It's spring now, which means summer is right around the corner. This means the kids will be out of school. As a newly divorced parent, this could prompt several challenges that you and your co-parent might not have anticipated. Your first post-divorce year is definitely a learning year. You and your kids, as well as your ex, are all adapting to new lifestyles and to a new family dynamic.
Fortunately, you can help yourself make summer break go smoothly. You can apply these tips to other holidays and school vacations too. With your children's best interests in mind and a willingness to cooperate and compromise as needed, you and your co-parent can help your kids build new memories and enjoy family time off school, even if both parents no longer reside under the same roof. If a problem arises, it's a good idea to have a support system in place.
Incorporate these tips for co-parenting into your agreement
You and your ex can customize your co-parenting plan. While the court may order child support, stipulate certain visitation schedules or otherwise have input in the ultimate contract, as parents, you can request that certain issues regarding summer break or holidays be included in your signed agreement. The following list includes issues you might want to incorporate into your plan:
- Address where your children will stay over the summer. Your and your ex's work schedules may influence this decision.
- You may want to alternate breaks, with kids staying with you one year and their other parent the next.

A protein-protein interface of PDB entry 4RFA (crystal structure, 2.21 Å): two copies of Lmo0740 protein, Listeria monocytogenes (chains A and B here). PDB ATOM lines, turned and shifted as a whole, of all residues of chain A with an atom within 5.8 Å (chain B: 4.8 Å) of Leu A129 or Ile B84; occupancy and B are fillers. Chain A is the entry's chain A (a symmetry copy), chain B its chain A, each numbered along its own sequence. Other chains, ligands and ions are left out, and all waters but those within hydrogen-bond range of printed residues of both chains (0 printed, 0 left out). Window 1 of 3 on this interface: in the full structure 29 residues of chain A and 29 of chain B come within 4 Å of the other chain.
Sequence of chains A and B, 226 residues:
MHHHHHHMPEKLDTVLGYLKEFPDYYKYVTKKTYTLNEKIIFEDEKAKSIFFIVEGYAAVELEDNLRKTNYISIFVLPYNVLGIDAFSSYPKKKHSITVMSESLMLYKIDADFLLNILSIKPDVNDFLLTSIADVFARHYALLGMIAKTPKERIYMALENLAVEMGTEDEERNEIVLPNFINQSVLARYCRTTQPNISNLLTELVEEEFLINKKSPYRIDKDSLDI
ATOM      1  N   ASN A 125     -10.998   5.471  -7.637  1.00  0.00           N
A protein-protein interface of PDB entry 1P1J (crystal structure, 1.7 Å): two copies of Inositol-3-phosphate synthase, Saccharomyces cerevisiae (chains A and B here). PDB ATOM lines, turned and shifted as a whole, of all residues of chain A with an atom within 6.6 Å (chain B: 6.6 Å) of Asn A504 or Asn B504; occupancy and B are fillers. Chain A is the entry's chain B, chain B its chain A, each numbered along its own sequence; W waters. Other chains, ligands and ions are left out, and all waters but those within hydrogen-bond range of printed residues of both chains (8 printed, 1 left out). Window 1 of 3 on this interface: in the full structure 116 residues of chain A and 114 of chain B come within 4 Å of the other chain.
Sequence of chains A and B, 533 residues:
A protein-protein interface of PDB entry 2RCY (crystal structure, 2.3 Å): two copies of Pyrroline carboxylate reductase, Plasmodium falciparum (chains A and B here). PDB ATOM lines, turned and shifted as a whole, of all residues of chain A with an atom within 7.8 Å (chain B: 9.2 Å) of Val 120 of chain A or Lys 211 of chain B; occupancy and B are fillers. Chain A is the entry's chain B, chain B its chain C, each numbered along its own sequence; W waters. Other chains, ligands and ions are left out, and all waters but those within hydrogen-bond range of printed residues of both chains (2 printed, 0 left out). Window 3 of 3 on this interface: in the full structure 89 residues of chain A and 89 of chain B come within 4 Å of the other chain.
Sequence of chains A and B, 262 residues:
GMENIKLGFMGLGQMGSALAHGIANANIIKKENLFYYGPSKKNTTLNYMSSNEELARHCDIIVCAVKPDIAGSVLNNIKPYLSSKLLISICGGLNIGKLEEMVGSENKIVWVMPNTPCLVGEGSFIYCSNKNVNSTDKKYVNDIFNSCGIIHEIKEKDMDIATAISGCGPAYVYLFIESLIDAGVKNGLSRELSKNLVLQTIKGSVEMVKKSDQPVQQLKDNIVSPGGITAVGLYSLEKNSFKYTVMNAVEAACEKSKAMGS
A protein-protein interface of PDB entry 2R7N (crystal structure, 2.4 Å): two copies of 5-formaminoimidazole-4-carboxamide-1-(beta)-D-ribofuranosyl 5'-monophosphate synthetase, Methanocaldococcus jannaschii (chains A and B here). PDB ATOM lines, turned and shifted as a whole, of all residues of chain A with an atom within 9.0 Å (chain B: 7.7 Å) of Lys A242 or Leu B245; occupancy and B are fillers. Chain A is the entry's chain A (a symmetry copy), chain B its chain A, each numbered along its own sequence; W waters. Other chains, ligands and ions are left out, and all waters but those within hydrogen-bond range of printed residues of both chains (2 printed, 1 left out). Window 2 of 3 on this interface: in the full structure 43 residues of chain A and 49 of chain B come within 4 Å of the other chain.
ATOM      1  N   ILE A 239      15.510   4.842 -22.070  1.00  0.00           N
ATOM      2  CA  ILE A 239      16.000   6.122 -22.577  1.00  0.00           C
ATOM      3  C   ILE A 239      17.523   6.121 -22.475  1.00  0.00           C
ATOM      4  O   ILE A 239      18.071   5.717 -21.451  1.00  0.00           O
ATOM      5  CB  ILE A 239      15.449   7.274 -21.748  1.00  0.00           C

- If you each plan to vacation with your children, you can list the dates of your scheduled plans in your agreement, if they will be the same every year. You can also generalize by stating, perhaps, that you get the kids a week over the summer while your ex gets them for a week during winter break.
- Summer often involves activities that cost money. Even your grocery bill might increase when kids are home from school all day, which is why it helps if you and your ex discuss such matters ahead of time and work out a financial plan.
- Some parents agree to vacation together so their kids can experience spending time with both parents at once. You'll likely want to write out some ground rules if this is your plan.
- Enlist the aid of extended family members. Summertime is a great time for kids to visit grandparents or spend time with aunts, uncles, cousins, etc.
- If you both have to work, you can try to swap childcare with friends. Compare work schedules and work together with other parents so that you can help them out and they can help you.
A post-divorce summer break needn't be overly stressful. If you think ahead and are willing to work together as a team for the sake of your children, you'll likely be able to execute a plan that is enjoyable and satisfactory to all involved. Life isn't perfect, however, and it's not uncommon for legal issues to arise, especially if an ex-spouse is less than cooperative. You can protect your parental rights and rectify problem situations by seeking legal guidance and support as needed.